The Man Who Dominated Opening Day – The Phillies know their limitations offensively, but they still hoped for a respectable showing Monday on Opening Day at Citizens Bank Park. Instead, they managed just three hits in an 8-0 loss to the Red Sox. It was their first shutout loss on Opening Day since 1998, when they lost 1-0 in 14 innings to the Mets at Shea Stadium. It was the Phils' eighth shutout loss on Opening Day in franchise history, and the worst of the bunch. They lost 7-0 to the New York Giants in 1902 and Atlanta Braves in 1987. "I mean, it's one game," Phillies right fielder Grady Sizemore said. "We've got a long season to go. We'll bounce back and be ready for Wednesday." Boston starter Clay Buchholz fanned nine over seven shutout frames, and then Junichi Tazawa and Tommy Layne allowed just one walk over the final two innings. Ryan Howard hit a double to left-center field with two outs in the fifth inning to snap Buchholz's no-hit bid. Carlos Ruiz and Sizemore hit back-to-back singles in the seventh inning to get something going, but Cody Asche hit into a fielder's choice and Freddy Galvis swung weakly and missed a 0-2 fastball outside the strike zone to end the inning. The Phillies entered the season knowing scoring runs consistently was going to be a challenge, but Monday's performance against Buchholz underlined those concerns. The Phillies posted a .641 OPS in Spring Training, which was the lowest mark in baseball. "You can't put any stock into spring," Sizemore said. "It's one game." "There will be a chance to have some different lineups and try some different things with some different looks," Phillies manager Ryne Sandberg said. "I'm just looking at this on the offensive side of things as just one game out of 162."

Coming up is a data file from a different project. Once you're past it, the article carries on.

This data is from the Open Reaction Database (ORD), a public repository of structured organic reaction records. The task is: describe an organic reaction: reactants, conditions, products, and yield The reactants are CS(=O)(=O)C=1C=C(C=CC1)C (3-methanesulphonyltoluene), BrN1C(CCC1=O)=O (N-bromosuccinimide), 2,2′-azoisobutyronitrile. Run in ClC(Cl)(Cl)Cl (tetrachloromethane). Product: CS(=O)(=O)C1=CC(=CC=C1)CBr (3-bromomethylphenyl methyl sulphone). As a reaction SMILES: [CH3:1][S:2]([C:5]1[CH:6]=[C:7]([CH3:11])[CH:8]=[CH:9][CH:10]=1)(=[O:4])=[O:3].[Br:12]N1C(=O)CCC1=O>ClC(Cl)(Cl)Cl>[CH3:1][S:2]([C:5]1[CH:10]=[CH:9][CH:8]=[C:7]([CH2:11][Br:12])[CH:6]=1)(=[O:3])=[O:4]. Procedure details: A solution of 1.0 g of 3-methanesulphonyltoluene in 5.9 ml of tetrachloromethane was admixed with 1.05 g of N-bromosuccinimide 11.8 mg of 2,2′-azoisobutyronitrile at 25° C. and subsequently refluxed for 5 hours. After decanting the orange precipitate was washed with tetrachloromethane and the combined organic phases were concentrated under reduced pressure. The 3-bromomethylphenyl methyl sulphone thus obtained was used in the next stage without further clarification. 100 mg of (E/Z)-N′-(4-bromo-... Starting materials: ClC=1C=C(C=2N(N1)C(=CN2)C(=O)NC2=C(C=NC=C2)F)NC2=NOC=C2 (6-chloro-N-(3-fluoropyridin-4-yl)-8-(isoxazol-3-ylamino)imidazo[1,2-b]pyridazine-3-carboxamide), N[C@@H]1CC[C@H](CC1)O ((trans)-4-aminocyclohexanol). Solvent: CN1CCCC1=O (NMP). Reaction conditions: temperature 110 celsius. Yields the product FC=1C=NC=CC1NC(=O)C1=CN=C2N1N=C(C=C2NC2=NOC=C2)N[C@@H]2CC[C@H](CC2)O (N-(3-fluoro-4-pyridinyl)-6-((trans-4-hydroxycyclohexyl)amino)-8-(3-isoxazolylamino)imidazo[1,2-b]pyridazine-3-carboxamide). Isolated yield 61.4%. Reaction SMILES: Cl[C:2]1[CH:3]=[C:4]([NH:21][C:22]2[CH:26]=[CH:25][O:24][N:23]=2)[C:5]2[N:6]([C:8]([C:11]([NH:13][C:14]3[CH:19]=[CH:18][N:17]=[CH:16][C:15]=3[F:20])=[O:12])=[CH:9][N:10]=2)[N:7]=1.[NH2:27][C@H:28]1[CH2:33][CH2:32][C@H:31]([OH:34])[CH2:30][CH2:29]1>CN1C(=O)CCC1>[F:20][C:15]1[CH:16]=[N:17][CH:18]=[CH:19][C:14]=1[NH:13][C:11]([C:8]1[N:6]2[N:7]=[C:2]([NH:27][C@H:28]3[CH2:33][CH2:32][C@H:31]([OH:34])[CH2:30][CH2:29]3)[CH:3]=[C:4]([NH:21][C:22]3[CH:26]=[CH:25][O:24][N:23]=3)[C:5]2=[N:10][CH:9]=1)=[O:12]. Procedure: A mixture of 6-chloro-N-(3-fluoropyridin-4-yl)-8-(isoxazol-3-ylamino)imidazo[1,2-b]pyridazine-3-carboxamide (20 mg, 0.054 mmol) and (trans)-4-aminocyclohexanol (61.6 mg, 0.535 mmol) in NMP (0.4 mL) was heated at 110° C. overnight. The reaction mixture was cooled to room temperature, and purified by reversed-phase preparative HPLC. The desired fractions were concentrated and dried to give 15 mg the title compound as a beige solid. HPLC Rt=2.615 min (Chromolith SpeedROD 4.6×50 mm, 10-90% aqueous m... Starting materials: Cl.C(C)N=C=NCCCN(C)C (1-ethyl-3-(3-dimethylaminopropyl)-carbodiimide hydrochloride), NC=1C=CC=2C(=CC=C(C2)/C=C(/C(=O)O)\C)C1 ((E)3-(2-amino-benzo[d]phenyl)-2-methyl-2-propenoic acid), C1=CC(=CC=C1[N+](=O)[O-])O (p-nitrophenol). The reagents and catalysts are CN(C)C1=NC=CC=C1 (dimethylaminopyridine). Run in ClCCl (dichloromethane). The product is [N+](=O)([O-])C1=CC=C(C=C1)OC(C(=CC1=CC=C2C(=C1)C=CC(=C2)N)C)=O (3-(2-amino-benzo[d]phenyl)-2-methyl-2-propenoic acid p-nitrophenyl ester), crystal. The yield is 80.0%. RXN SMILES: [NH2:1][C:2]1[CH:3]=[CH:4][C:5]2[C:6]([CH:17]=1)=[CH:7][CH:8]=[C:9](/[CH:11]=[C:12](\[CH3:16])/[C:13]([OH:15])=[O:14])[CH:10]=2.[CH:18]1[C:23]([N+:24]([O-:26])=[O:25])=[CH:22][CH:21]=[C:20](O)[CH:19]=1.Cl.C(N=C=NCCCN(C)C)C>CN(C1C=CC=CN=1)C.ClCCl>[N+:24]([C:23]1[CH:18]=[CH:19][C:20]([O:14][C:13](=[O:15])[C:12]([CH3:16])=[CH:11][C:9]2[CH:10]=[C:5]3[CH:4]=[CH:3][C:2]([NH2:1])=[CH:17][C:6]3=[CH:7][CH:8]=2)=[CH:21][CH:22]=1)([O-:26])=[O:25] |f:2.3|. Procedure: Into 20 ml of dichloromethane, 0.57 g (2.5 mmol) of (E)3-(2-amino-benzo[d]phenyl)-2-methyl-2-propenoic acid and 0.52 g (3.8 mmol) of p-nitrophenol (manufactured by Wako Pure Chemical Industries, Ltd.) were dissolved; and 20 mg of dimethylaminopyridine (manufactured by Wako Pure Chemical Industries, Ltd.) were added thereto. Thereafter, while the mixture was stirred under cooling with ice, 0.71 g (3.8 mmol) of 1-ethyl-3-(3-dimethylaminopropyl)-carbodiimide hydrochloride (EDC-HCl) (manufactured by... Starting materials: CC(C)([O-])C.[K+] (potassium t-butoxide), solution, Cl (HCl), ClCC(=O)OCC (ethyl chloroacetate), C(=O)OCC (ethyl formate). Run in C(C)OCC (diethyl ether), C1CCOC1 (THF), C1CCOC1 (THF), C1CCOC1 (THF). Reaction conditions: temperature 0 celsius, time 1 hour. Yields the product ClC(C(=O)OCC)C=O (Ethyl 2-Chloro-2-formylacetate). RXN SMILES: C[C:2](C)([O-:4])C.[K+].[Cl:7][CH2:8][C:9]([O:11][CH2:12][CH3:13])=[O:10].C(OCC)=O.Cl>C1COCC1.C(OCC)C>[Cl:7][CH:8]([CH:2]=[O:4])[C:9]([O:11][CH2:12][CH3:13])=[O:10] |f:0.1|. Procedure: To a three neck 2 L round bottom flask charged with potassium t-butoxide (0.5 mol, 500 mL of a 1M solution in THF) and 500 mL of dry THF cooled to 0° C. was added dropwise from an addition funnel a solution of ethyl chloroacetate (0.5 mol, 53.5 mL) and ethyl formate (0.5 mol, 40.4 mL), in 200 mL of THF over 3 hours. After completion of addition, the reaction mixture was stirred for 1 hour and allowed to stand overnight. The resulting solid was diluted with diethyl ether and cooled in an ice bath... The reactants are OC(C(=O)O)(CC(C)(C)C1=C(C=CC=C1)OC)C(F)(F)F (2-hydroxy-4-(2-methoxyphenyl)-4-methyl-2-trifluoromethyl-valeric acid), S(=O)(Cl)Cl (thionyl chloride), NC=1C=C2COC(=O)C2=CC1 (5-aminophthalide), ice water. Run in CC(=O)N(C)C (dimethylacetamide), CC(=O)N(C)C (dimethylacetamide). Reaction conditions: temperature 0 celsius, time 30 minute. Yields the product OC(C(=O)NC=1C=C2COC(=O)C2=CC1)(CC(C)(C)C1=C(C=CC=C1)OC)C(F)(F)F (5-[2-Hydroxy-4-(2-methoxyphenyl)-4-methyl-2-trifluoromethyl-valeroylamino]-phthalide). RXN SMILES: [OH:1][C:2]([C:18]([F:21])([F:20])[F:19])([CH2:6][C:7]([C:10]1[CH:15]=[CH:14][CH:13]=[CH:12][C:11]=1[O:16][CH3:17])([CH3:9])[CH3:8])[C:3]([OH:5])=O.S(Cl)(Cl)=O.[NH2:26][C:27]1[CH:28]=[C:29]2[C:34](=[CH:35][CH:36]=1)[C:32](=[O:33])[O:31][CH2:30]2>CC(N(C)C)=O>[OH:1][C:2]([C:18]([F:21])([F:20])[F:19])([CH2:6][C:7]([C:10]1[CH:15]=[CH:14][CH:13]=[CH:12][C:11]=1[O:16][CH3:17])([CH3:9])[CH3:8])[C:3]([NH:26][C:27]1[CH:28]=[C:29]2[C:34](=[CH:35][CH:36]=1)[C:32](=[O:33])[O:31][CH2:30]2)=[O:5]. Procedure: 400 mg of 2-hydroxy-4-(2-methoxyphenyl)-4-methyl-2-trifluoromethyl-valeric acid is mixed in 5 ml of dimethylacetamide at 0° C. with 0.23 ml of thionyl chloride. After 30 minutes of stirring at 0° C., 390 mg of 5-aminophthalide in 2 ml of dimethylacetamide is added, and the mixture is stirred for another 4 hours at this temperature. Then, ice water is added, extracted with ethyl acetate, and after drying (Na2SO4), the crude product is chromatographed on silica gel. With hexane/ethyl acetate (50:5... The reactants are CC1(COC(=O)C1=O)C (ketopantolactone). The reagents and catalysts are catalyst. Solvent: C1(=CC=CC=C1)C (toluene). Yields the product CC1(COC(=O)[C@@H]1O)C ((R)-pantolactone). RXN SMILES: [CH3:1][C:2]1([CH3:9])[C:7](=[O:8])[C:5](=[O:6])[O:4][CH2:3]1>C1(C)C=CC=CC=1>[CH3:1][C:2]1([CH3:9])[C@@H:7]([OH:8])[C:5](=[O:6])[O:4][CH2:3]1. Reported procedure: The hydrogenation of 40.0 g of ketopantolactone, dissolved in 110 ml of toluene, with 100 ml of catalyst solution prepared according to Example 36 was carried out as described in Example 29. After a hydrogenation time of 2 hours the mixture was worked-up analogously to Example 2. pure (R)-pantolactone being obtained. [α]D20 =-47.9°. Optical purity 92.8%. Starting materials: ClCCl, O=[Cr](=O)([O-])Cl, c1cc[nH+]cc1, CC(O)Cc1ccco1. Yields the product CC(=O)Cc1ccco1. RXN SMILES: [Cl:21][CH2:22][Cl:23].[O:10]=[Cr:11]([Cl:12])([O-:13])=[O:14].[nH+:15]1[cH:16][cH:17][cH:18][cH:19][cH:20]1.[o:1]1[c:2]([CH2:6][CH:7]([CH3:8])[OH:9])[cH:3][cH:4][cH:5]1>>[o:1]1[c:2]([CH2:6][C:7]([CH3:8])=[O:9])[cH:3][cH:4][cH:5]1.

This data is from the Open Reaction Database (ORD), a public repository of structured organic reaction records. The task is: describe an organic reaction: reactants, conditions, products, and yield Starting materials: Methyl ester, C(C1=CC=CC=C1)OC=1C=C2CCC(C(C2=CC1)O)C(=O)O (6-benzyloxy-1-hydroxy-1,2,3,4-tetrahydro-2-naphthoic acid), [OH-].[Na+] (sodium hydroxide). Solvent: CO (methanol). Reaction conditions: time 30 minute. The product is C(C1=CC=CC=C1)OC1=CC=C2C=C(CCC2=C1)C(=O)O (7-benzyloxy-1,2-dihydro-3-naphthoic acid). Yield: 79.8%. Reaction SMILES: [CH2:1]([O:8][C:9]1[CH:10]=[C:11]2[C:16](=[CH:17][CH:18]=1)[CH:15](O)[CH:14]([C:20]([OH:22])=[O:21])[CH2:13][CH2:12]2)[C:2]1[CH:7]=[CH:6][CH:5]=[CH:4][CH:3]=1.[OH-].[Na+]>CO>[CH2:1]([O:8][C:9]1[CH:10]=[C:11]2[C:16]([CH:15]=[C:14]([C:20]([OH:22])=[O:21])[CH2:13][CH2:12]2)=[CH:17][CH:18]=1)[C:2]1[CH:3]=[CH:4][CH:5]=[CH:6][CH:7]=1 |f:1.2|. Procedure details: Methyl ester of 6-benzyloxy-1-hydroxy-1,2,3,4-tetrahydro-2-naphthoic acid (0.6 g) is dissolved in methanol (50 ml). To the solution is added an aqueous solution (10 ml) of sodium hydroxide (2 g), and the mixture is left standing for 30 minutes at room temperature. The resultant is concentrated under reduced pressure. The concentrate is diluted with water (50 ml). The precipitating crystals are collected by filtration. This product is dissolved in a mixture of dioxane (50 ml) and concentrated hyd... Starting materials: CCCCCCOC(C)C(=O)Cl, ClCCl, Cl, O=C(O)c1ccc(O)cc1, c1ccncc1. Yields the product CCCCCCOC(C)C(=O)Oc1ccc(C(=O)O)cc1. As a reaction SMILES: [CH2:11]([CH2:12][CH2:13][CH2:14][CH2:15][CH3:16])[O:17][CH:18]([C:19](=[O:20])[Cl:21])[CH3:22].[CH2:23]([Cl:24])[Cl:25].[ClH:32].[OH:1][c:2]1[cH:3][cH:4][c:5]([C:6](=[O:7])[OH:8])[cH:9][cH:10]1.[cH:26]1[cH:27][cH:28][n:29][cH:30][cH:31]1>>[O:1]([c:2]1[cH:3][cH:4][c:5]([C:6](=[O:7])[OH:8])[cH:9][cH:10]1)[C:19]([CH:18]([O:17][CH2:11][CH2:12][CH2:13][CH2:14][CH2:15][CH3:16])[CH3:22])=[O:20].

Off To The Bullpen – Dustin McGowan has started in the past, but he is expected to be a relief pitcher for the Phillies. The Phillies signed him Saturday after the Dodgers released him last week. McGowan, 33, went 5-3 with a 4.17 ERA in 53 appearances (eight starts) last season with Toronto. He is 25-27 with a 4.57 ERA in 158 appearances (68 starts) over parts of seven seasons with the Blue Jays. "I don't know how much starting I can do anymore," said McGowan, who had a 6.75 ERA in seven Cactus League appearances. McGowan cited right-shoulder surgeries in 2008 and '10 and a shoulder injury in '13 as reasons why he is best suited for a full-time bullpen spot. He had a 3.35 ERA in 45 relief appearances last season.